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Stadler G.,University of Texas Southwestern Medical Center | Stadler G.,Senator Paul llstone Muscular Dystrophy Cooperative Research Center | Rahimov F.,Senator Paul llstone Muscular Dystrophy Cooperative Research Center | Rahimov F.,Harvard University | And 17 more authors.
Nature Structural and Molecular Biology | Year: 2013

Telomeres may regulate human disease by at least two independent mechanisms. First, replicative senescence occurs once short telomeres generate DNA-damage signals that produce a barrier to tumor progression. Second, telomere position effects (TPE) could change gene expression at intermediate telomere lengths in cultured human cells. Here we report that telomere length may contribute to the pathogenesis of facioscapulohumeral muscular dystrophy (FSHD). FSHD is a late-onset disease genetically residing only 25-60 kilobases from the end of chromosome 4q. We used a floxable telomerase to generate isogenic clones with different telomere lengths from affected patients and their unaffected siblings. DUX4, the primary candidate for FSHD pathogenesis, is upregulated over ten-fold in FSHD myoblasts and myotubes with short telomeres, and its expression is inversely proportional to telomere length. FSHD may be the first known human disease in which TPE contributes to age-related phenotype. © 2013 Nature America, Inc. All rights reserved. Source


Rahimov F.,Harvard University | Rahimov F.,Senator Paul llstone Muscular Dystrophy Cooperative Research Center | King O.D.,Senator Paul llstone Muscular Dystrophy Cooperative Research Center | King O.D.,Boston Biomedical Research Institute | And 10 more authors.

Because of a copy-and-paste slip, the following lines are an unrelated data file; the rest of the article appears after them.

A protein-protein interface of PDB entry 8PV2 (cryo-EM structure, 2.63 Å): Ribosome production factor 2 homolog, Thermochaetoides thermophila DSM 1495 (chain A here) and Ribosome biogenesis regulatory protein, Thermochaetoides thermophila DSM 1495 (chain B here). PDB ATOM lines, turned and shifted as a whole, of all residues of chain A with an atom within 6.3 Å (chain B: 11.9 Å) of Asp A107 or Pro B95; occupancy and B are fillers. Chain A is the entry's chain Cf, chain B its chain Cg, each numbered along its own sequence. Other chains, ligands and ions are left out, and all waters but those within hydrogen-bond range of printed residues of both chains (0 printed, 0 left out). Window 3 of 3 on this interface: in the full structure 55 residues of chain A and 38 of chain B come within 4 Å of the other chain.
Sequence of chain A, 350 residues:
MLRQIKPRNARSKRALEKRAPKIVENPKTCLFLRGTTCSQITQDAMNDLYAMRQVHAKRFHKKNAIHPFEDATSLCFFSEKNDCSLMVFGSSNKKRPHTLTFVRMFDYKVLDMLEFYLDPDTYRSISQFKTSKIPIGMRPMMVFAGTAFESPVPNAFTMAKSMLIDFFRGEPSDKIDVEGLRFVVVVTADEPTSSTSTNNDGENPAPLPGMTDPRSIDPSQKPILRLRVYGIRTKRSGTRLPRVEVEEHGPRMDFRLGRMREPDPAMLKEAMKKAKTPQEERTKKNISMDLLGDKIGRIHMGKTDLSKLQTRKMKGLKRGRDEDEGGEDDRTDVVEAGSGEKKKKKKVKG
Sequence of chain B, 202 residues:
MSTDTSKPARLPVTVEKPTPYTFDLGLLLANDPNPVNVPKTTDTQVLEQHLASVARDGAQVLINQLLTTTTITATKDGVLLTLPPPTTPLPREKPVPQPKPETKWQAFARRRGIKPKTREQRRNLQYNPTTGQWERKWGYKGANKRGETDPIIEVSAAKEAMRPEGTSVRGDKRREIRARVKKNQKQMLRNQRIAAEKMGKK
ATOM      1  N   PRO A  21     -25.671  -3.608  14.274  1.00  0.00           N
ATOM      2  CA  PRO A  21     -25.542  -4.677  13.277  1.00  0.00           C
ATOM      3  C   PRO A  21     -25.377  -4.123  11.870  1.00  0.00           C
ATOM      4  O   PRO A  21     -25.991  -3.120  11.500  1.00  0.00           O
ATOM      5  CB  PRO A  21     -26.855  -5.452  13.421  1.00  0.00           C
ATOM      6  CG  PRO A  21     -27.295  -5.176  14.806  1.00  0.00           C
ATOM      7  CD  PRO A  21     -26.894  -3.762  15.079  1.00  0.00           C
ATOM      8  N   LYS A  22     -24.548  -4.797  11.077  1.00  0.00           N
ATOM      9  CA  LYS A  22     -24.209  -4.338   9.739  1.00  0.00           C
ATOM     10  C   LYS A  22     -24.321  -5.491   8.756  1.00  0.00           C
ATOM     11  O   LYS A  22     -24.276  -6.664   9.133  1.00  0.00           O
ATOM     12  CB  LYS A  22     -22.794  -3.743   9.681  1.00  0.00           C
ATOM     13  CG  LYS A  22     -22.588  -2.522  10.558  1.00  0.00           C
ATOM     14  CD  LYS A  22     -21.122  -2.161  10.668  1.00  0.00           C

Physiological Genomics | Year: 2011

Inhibition of the myostatin signaling pathway is emerging as a promising therapeutic means to treat muscle wasting and degenerative disorders. Activin type IIB receptor (ActRIIB) is the putative myostatin receptor, and a soluble activin receptor (ActRIIB-Fc) has been demonstrated to potently inhibit a subset of transforming growth factor (TGF)-β family members including myostatin. To determine reliable and valid biomarkers for ActRIIB-Fc treatment, we assessed gene expression profiles for quadriceps muscles from mice treated with ActRIIB-Fc compared with mice genetically lacking myostatin and control mice. Expression of 134 genes was significantly altered in mice treated with ActRIIB- Fc over a 2-wk period relative to control mice (fold change < 1.5, P > 0.001), whereas the number of significantly altered genes in mice treated for 2 days was 38, demonstrating a time-dependent response to ActRIIB-Fc in overall muscle gene expression. The number of significantly altered genes in Mstn-/- mice relative to control mice was substantially higher (360), but for most of these genes the expression levels in the 2-wk treated mice were closer to the levels in the Mstn-/- mice than in control mice (P > 1030). Expression levels of 30 selected genes were further validated with quantitative real-time polymerase chain reaction (qPCR), and a correlation of ≥0.89 was observed between the fold changes from the microarray analysis and the qPCR analysis. These data suggest that treatment with ActRIIB-Fc results in overlapping but distinct gene expression signatures compared with myostatin genetic mutation. Differentially expressed genes identified in this study can be used as potential biomarkers for ActRIIB-Fc treatment, which is currently in clinical trials as a therapeutic agent for muscle wasting and degenerative disorders. © 2011 the American Physiological Society. Source

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